(WATCH) #NoMoreShame: Charlamagne Tha God and theGrio’s Natasha Alford talk ending stigma around mental health issues in the Black community

The hosts reveal their biggest challenges with mental health.

Natasha S. Alford, Deputy Editor of theGrio and radio host Charlamagne The God talk about ending stigma around mental health and mental illness in the Black community (theGrio/Noemie Tshinanga)

In an honest and unfiltered interview at theGrio‘s studios in New York City, radio host Charlamagne The God and Deputy Editor, Natasha S. Alford, unpacked the stigma around mental health in the Black community and how to overcome feelings of depression and isolation.

While there’s been a more recent cultural shift to be open about everything from seeing therapists to having anxiety, mental health and mental illness are still tricky subjects across the board, but particularly in the Black community.

For many, getting counseling is a sign of weakness.  For those who have endured trauma or watched generations before them endure trauma, therapy can seem unnecessary.

The two hosts dove into the issue of keeping secrets and “powering through” when we really need support, with Alford revealing for the first time on-camera that she lives with lupus and went to therapy to work through her diagnosis.

Charlamagne, who recently authored the book Shook Ones: Anxiety Playing Tricks On Me, talks about his own anxiety and father’s suicide attempt, while discussing how unfair expectations on Black men create stress.

Watch the full video above and read highlights from the conversation below.

Natasha: What do we need to cancel in the black community when it comes to mental health? One of the things we discussed was keeping secrets or feeling like we can’t tell what’s really going on in our lives.

Something that I’ve recently started to talk about is having lupus and living with lupus. I remember going through a lot of depression because I was keeping it to myself. I wasn’t talking to anybody about it. I was doing well on the outside but on the inside, I felt like I had so many unresolved feelings about it. And the power of starting to talk about it, I already feel different.

Charlamagne: That’s because you’re a truth-teller and you kind of knew you were living a lie so to speak. You know what I mean? Like, it’s okay to not be okay.

And I truly believe that sometimes God allows things to happen to us so he can work through us. So now you just even sitting up here talking about that is going to inspire mad people….

You’re doing it so you can be free. It’s the same thing with me when it comes to my anxiety, my PTSD, I’m doing this for me. And in the process, we’re helping others because of the platform that we have. So you have to share that experience.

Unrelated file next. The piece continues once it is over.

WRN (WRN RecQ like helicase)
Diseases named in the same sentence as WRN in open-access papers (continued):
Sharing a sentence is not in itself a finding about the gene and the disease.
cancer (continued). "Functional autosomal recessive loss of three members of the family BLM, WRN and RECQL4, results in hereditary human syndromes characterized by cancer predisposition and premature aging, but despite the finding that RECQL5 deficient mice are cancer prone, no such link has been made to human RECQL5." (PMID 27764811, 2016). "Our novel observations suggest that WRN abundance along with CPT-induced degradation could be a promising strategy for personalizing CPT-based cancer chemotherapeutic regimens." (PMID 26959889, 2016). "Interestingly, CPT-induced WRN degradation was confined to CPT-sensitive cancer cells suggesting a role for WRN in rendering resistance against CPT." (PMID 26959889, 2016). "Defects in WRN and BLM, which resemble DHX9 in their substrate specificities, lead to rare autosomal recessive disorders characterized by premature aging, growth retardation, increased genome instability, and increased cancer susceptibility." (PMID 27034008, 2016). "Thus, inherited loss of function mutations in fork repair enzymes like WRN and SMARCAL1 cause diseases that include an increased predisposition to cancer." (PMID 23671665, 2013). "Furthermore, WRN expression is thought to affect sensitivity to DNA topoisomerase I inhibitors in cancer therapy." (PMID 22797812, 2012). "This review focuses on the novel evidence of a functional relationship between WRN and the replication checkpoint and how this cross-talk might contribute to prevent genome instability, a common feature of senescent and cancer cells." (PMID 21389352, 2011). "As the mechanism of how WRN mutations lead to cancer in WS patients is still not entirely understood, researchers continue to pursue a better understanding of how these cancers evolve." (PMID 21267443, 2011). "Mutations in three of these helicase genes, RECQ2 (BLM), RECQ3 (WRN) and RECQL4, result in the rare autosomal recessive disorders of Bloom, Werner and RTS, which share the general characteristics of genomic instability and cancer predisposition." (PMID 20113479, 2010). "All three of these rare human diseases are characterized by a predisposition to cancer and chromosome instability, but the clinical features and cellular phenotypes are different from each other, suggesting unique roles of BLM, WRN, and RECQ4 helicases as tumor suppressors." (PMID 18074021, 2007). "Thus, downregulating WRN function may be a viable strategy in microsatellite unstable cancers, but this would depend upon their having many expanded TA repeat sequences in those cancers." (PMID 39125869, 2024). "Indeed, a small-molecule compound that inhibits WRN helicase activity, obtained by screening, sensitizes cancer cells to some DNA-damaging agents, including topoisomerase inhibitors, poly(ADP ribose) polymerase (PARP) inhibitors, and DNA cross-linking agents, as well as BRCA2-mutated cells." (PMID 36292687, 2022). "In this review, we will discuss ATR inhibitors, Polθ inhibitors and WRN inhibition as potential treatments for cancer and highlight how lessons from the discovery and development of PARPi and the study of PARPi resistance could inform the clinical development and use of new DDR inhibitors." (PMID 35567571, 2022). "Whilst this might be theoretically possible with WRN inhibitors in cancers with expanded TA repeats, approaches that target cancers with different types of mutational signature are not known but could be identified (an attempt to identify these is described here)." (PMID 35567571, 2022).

Natasha: Yeah, definitely.

Charlamagne: You honestly have no choice, that’s why it drives you crazy when you don’t talk about it. Anything I’m going through, I have to share it because I know that I’m going through this experience for a reason. I truly don’t believe in good or bad experiences. I believe everything is a part of one long process and every experience is meant to be shared.

“I truly don’t believe in good or bad experiences. I believe everything is a part of one long process and every experience is meant to be shared.”

Everything. And we black, like, we don’t waste nothing. I don’t even eat pork but think about all the different uses for the hog. We even eat the brains, chitlins, the guts, everything. Every little– every good, bad, ugly experience that we have, right, we got to share…we have to. That’s how you help other people.

Natasha: Yeah… I often say that, you know, isolation is the devil’s playground. And when the devil gets you alone, he can get in your mind and tell you all the lies in the world, and there is no one there to counterbalance that lie. To say that that is not true and you will succeed and you will be okay and you’re not alone and you’re not to blame for those things.

Charlamagne: Because that’s honestly truly how I feel. I didn’t set out to write a book about mental health. I literally was just talking about my experiences. That’s why I say God lets things happen to you so he can work through you. I was literally just talking about my experiences.

(theGrio/Noemie Tshinanga)

And then next thing you know, I got all these pages. And it’s like okay… my book agents–Nina and Jan– they was like, ‘Yo, you should reach out to a therapist and have a therapist in the book with you.’ And I’m like, ‘Oh, word.’ And they recommended Dr. Ish Major…black man.